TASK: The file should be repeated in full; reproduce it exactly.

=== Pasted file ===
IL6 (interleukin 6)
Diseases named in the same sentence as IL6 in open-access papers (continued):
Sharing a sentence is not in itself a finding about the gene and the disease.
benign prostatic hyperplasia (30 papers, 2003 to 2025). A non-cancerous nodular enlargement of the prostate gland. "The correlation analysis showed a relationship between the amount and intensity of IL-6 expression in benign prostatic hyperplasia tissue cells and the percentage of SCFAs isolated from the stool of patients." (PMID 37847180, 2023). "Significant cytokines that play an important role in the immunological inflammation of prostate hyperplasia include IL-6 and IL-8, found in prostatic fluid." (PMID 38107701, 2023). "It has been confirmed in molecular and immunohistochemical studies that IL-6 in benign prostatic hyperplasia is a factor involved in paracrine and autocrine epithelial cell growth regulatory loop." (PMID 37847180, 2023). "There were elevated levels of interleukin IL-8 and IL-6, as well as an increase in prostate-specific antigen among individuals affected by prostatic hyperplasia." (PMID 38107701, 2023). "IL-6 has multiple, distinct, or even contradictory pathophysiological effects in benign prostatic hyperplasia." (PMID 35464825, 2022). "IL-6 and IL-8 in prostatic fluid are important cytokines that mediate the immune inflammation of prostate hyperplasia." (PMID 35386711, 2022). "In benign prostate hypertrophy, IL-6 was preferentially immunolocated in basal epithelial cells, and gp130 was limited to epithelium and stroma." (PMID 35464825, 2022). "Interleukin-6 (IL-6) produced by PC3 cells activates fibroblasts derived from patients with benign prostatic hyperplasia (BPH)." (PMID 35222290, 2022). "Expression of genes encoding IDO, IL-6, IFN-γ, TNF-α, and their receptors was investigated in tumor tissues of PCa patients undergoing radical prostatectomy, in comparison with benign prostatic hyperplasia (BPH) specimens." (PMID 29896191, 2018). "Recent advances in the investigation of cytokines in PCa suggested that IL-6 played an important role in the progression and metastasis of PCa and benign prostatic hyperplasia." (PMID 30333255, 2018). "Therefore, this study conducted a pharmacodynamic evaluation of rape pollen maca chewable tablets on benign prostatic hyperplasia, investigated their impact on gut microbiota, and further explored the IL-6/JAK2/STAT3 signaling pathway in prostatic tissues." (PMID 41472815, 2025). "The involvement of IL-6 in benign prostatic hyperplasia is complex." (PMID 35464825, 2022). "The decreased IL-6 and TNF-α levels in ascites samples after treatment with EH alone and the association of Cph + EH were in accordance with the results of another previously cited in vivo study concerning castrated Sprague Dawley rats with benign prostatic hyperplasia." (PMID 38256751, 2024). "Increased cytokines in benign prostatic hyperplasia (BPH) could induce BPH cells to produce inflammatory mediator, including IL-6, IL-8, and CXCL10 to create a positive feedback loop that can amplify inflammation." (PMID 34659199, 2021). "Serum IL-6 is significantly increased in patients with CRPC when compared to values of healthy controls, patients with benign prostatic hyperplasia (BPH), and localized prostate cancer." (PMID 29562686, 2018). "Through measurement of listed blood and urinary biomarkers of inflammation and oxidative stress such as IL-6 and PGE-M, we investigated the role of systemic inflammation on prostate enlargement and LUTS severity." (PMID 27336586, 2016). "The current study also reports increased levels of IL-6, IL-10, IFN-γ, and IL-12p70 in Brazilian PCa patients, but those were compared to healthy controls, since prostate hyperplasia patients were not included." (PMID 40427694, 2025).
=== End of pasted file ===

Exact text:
IL6 (interleukin 6)
Diseases named in the same sentence as IL6 in open-access papers (continued):
Sharing a sentence is not in itself a finding about the gene and the disease.
benign prostatic hyperplasia (30 papers, 2003 to 2025). A non-cancerous nodular enlargement of the prostate gland. "The correlation analysis showed a relationship between the amount and intensity of IL-6 expression in benign prostatic hyperplasia tissue cells and the percentage of SCFAs isolated from the stool of patients." (PMID 37847180, 2023). "Significant cytokines that play an important role in the immunological inflammation of prostate hyperplasia include IL-6 and IL-8, found in prostatic fluid." (PMID 38107701, 2023). "It has been confirmed in molecular and immunohistochemical studies that IL-6 in benign prostatic hyperplasia is a factor involved in paracrine and autocrine epithelial cell growth regulatory loop." (PMID 37847180, 2023). "There were elevated levels of interleukin IL-8 and IL-6, as well as an increase in prostate-specific antigen among individuals affected by prostatic hyperplasia." (PMID 38107701, 2023). "IL-6 has multiple, distinct, or even contradictory pathophysiological effects in benign prostatic hyperplasia." (PMID 35464825, 2022). "IL-6 and IL-8 in prostatic fluid are important cytokines that mediate the immune inflammation of prostate hyperplasia." (PMID 35386711, 2022). "In benign prostate hypertrophy, IL-6 was preferentially immunolocated in basal epithelial cells, and gp130 was limited to epithelium and stroma." (PMID 35464825, 2022). "Interleukin-6 (IL-6) produced by PC3 cells activates fibroblasts derived from patients with benign prostatic hyperplasia (BPH)." (PMID 35222290, 2022). "Expression of genes encoding IDO, IL-6, IFN-γ, TNF-α, and their receptors was investigated in tumor tissues of PCa patients undergoing radical prostatectomy, in comparison with benign prostatic hyperplasia (BPH) specimens." (PMID 29896191, 2018). "Recent advances in the investigation of cytokines in PCa suggested that IL-6 played an important role in the progression and metastasis of PCa and benign prostatic hyperplasia." (PMID 30333255, 2018). "Therefore, this study conducted a pharmacodynamic evaluation of rape pollen maca chewable tablets on benign prostatic hyperplasia, investigated their impact on gut microbiota, and further explored the IL-6/JAK2/STAT3 signaling pathway in prostatic tissues." (PMID 41472815, 2025). "The involvement of IL-6 in benign prostatic hyperplasia is complex." (PMID 35464825, 2022). "The decreased IL-6 and TNF-α levels in ascites samples after treatment with EH alone and the association of Cph + EH were in accordance with the results of another previously cited in vivo study concerning castrated Sprague Dawley rats with benign prostatic hyperplasia." (PMID 38256751, 2024). "Increased cytokines in benign prostatic hyperplasia (BPH) could induce BPH cells to produce inflammatory mediator, including IL-6, IL-8, and CXCL10 to create a positive feedback loop that can amplify inflammation." (PMID 34659199, 2021). "Serum IL-6 is significantly increased in patients with CRPC when compared to values of healthy controls, patients with benign prostatic hyperplasia (BPH), and localized prostate cancer." (PMID 29562686, 2018). "Through measurement of listed blood and urinary biomarkers of inflammation and oxidative stress such as IL-6 and PGE-M, we investigated the role of systemic inflammation on prostate enlargement and LUTS severity." (PMID 27336586, 2016). "The current study also reports increased levels of IL-6, IL-10, IFN-γ, and IL-12p70 in Brazilian PCa patients, but those were compared to healthy controls, since prostate hyperplasia patients were not included." (PMID 40427694, 2025).